He also announced a "top-up trade credit insurance scheme" which will match private sector trade credit insurance provision if insurers reduce their cover to any business operating in the UK.
Mr Darling said a vehicle scrapping scheme will be implemented next month.
"It will provide motorists with a £2,000 discount on new vehicles bought when they trade in cars over 10 years old."
He said Business Secretary Lord Mandelson will announce details of the scheme which will run until March 2010.
He said he would act to put public finances on a sustainable footing in the medium and long-term.
The wider tax-take had come down sharply.
In the UK, tax as a share of GDP was 1.2% lower now than it was a year ago.
"Here and across the world, tax revenues are down and will take some years to come back up.
"At the same time, our reformed welfare state is rightly providing support to families, but it does come at an added cost to the exchequer.
"Many countries have also intervened to strengthen their banking systems.
"My public finances forecasts today include a provisional estimate for the potential cost of this - totalling 3.5% of GDP."
Mr Darling insisted that allowing borrowing to rise was "the right thing to do".
"The alternative, to take money out of the economy now, as some have suggested, would damage key public services, create more unemployment, lengthen the downturn and lead, in the end, to higher, not lower debt."
He said the Budget measures "represent a fiscal easing of about 0.5% of GDP this year - followed by a tightening of 0.8% of GDP per year until 2013-14.
"I believe this is a sensible pathway to sustainable public finances.
"It will mean, as I have said, that the budget deficit will be halved in the next four years.
"At this stage, when there is so much uncertainty, to do so quicker would prevent us helping people now, choke off the recovery, and stop us investing for the future."
Mr Darling said public sector net borrowing will be £175 billion this year, 12.4% of GDP.
"From 2010, as the economy starts to recover, and the measures announced in November and today take effect, borrowing will fall to £173 billion, then £140 billion, £118 billion and £97 billion.
"As a share of GDP, our borrowing will be 11.9% of GDP next year, and then, as we move towards balance, 9.1% in 2011-12, then 7.2% and 5.5% in 2013-14."
He said: "UK net debt, which includes the cost of stabilising the banking system, will, as a share of GDP, increase from 59% this year, to 68% next, 74% in 2011-12, 78% and 79% cent in 2013-14.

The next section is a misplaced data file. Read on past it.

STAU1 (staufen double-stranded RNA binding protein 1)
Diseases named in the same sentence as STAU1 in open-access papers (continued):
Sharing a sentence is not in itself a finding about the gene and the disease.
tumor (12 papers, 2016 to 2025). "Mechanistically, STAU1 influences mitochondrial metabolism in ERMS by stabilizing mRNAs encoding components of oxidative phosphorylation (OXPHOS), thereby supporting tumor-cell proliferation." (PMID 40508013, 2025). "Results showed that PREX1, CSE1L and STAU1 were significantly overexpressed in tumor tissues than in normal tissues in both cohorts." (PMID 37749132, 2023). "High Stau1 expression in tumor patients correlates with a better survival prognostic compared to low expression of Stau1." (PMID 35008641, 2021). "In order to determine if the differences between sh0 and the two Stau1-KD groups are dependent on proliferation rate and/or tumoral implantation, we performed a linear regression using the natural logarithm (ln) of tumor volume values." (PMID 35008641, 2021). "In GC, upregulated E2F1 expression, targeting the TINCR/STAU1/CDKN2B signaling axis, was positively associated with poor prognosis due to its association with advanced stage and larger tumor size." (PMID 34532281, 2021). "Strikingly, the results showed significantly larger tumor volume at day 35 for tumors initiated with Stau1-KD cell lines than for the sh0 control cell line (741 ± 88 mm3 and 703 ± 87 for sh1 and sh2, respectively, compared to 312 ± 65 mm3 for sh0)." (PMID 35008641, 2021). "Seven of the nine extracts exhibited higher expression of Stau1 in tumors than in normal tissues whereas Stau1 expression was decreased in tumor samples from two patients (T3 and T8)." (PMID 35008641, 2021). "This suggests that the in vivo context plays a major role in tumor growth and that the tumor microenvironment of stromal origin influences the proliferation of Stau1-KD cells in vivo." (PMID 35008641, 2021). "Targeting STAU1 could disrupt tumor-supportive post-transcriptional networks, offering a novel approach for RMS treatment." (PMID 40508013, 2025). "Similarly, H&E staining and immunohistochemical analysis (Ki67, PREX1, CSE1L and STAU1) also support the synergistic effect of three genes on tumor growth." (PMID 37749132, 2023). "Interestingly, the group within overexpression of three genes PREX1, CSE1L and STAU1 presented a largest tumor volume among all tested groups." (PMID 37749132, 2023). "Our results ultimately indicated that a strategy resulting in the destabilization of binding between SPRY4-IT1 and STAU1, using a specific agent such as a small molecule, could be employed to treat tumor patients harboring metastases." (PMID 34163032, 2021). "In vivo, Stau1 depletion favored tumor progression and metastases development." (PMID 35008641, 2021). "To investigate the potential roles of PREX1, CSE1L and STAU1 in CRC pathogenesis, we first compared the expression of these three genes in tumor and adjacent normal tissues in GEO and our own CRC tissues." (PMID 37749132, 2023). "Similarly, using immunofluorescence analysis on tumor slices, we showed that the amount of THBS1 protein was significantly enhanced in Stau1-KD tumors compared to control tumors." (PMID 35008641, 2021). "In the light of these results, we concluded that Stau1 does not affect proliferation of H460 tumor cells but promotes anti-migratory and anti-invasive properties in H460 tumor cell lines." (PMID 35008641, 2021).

"It will stabilise and then begin to fall in 2015-16."
He expected the underlying current budget deficit to come back into balance two years later.
He said "it cannot be fair that those who should pay tax, are allowed to avoid it."
Tax loopholes and evasion schemes had been identified which, when closed, would result in £1bn of extra revenue over the next three years.
There would be new measures to help pensioners and savers on middle and modest incomes.
He said he intended to address the anomaly "which sees a tiny proportion at the top taking a large slice of the help we give people to save".
Mr Darling announced changes to pension tax relief for those with incomes over £150,000.
"It is difficult to justify how a quarter of all the money the country spends on pensions tax relief goes, as now, to the top 1.5% of pension savers.
"So from April 2011, I will restrict pension tax relief for those with incomes over £150,000 so it is gradually tapered to the same 20% rate the majority of people receive."
Mr Darling said he would not increase income tax this year.
"However, as the economy recovers and wages start to grow again, it is right that we take additional steps.
"I believe that it is fair that those who have gained the most should contribute more.
"Only those with incomes over £100,000 a year - or 2% of the population - will be affected.
"In November, I announced a new rate of income tax of 45% on incomes above £150,000 - the top 1% of taxpayers.
"In order to help pay for additional support for people now, I have decided that the new rate will be 50%, and will come in from next April - a year earlier.
"In November, I also announced that I was reducing personal allowances for the very highest earners with incomes over £100,000.
"These allowances are worth twice as much as those of basic-rate taxpayers.
"I have now decided to fully withdraw the benefit of that allowance for those with incomes over £100,000 from next April."
He said: "I will continue to monitor oil prices, but I expect that fuel duty will increase by 2p per litre in September, and then by 1p a litre above indexation each April for the next four years.
"Alcohol duties will go up by 2% from midnight tonight.
"There will be an increase in tobacco duty of 2% from 6pm tonight.
"Taken together, these measures will raise over £6bn by 2012."
He added that just as every family was looking closely at their own budget to ensure they got best value for money, so should the Government.
Mr Darling said plans to find an additional £5bn of efficiency savings in 2010-11, on top of a total of £30bn in this spending review period were on track.
"I can confirm that we are able to secure these savings that year, while increasing investment, as planned, for local health services by over 5% and for schools by over 4%.
Reports published by five independent reviews had identified extra efficiencies from 2011 which would rise to a further £9bn of additional savings a year by 2013-14.
Wordle image courtesy of www.wordle.net